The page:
Citizen Reporter
1 minute read
19 Apr 2018
6:05 am

Eskom’s coal shortage problems explained

Citizen Reporter

The quality of the coal becomes a major issue because Eskom power stations are very particular about the grade of coal needed for power generation.

Eskom power station (File pic: Eskom website)

Roger Lilley, editor of Energise Magazine at EE Publishers, explains the coal shortage at power stations and why their current solutions will cost the utility even more in the long term: “Each power station has its own coal supply, usually from a mine that is close by.

“What is happening now is they are bringing coal from other mines, because of mine closures or the mines are unable to supply the quantity or the quality of coal supplies that is needed to generate electricity.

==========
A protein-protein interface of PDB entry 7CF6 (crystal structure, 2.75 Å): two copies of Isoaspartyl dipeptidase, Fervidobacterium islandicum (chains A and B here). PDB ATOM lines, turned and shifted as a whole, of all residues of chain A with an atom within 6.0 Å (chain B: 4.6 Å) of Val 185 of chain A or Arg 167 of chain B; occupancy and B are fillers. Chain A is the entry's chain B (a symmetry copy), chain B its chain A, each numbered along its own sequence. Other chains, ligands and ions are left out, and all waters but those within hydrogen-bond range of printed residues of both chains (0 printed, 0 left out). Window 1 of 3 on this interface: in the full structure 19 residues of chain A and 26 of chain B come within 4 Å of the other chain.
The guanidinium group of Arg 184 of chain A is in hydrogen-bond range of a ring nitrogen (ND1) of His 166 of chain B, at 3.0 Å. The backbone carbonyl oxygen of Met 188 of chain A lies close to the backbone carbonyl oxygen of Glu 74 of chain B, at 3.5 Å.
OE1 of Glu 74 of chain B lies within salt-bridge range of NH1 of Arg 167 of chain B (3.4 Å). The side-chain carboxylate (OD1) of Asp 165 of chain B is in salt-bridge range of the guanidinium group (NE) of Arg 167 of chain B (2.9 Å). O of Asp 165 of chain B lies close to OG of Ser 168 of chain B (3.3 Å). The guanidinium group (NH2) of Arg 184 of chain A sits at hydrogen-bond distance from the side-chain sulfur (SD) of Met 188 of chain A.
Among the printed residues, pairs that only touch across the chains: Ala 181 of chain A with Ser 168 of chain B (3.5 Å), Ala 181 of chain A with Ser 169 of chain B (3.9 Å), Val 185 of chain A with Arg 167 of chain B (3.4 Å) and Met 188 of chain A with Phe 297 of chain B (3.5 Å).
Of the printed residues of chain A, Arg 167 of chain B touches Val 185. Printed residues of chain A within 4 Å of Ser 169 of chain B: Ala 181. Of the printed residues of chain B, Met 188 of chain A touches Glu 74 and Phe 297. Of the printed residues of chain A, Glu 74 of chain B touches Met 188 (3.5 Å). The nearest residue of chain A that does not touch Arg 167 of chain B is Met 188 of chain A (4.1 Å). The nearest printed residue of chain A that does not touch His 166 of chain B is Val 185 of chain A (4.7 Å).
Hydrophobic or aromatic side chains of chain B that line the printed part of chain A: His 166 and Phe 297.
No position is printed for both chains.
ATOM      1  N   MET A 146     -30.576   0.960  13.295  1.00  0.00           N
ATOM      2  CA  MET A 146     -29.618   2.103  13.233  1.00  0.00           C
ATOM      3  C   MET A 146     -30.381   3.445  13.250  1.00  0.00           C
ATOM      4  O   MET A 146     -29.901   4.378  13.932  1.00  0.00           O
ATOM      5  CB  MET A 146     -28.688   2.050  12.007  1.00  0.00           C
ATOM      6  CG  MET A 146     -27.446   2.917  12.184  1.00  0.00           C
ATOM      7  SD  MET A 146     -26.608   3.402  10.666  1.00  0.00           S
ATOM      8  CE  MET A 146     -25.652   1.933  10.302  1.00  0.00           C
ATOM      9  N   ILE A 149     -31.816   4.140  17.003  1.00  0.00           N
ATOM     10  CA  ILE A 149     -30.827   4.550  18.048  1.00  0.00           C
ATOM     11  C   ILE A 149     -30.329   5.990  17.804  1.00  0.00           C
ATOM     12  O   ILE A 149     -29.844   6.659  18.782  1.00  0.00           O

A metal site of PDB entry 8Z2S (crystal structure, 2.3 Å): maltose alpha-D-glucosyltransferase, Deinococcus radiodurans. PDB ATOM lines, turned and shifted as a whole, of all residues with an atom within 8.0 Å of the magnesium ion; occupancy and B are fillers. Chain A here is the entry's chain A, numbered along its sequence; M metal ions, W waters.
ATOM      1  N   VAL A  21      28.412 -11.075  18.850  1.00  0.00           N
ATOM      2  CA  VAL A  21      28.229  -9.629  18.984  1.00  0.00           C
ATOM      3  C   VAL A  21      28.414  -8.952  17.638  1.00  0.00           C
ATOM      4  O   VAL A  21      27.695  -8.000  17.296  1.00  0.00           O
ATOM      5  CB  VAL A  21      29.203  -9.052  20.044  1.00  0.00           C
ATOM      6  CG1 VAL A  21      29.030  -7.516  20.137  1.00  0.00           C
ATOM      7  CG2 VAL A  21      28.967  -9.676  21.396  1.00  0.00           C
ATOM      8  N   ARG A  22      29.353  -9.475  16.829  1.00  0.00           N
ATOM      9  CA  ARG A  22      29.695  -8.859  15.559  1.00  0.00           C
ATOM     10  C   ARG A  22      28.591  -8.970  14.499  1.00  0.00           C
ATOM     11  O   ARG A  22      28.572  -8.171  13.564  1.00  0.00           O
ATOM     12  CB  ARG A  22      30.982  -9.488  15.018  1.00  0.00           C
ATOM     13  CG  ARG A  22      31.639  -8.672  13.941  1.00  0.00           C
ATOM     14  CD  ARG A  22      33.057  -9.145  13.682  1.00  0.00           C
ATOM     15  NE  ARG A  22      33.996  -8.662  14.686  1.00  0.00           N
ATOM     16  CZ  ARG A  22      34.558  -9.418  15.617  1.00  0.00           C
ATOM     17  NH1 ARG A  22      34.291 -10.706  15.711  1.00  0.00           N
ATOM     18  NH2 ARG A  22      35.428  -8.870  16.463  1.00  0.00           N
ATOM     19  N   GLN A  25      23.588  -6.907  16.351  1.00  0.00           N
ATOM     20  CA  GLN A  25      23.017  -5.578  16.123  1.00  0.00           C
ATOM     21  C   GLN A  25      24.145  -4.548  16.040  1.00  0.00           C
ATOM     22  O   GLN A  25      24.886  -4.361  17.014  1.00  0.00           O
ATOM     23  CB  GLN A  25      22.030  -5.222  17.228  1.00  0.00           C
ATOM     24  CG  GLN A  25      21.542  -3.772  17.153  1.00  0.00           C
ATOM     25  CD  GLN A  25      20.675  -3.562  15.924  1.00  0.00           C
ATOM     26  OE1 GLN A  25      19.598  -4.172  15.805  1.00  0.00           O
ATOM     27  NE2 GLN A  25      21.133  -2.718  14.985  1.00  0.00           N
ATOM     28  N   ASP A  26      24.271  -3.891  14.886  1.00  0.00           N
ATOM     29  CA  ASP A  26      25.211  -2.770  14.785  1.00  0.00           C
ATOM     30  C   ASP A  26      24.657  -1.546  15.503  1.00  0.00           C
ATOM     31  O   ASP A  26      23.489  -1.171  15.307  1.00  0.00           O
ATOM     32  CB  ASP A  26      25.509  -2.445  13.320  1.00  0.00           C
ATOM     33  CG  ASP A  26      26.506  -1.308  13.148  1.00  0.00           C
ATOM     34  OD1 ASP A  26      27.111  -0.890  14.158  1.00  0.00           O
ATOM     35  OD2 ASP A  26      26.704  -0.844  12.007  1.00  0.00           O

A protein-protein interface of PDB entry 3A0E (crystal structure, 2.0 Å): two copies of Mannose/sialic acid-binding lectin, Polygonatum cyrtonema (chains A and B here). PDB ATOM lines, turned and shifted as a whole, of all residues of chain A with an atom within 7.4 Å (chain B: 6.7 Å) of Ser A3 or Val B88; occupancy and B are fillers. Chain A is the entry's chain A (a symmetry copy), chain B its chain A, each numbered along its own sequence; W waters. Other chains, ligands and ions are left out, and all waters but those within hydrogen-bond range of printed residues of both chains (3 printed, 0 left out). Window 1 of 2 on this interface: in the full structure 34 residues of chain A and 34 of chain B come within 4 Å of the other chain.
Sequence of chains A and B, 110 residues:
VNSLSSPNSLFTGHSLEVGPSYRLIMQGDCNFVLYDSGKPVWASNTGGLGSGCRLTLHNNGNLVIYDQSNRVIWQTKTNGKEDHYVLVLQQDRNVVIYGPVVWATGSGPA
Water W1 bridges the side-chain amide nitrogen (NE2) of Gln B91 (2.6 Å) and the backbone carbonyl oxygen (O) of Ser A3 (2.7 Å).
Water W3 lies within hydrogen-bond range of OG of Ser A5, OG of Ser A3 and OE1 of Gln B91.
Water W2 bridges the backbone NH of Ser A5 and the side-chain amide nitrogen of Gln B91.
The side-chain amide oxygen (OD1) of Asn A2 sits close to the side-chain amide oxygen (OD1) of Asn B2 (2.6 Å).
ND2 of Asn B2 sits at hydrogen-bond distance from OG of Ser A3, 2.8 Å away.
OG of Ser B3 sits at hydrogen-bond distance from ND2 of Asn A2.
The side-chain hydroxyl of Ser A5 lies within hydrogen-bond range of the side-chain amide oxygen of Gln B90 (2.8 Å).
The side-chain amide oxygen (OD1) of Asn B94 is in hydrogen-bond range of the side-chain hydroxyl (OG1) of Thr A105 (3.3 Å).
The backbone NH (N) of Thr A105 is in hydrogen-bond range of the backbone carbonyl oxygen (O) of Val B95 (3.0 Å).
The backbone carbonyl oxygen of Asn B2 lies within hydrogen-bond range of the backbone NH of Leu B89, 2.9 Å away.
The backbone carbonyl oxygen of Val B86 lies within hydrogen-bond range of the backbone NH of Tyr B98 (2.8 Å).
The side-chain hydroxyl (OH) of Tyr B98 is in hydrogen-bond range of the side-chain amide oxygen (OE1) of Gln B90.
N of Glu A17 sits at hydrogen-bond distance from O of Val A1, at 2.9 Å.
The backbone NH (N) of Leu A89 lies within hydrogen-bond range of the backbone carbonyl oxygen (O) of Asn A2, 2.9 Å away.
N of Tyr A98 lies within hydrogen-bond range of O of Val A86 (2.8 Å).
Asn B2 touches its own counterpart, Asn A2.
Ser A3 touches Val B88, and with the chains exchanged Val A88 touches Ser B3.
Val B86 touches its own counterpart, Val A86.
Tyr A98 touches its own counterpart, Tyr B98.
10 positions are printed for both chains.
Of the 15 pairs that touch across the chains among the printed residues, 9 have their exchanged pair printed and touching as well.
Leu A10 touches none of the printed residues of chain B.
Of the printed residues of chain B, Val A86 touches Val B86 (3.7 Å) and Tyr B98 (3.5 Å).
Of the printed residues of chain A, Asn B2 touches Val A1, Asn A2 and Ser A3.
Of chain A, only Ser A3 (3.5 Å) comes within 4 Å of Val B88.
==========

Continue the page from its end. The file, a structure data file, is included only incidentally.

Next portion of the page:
“That means they have to bring coal from other mines, either by truck or by train, depending on the proximity of a railway line, so it’s an operational matter between the mines and the power stations.

“The quality of the coal becomes an issue, because Eskom power stations are very particular about the grade of coal, which can cause issues with the boiler.

“If a particular mine is unable to produce that grade, they have to look for coal from other mines. It is presently becoming an issue at the Hendrina power station.

“The problem is that Eskom is very close-lipped in terms of providing in-depth data.”

“[Colleague] Chris Yelland [editor of EE Publishers] gets information from other sources and it invariably gets proven right.”

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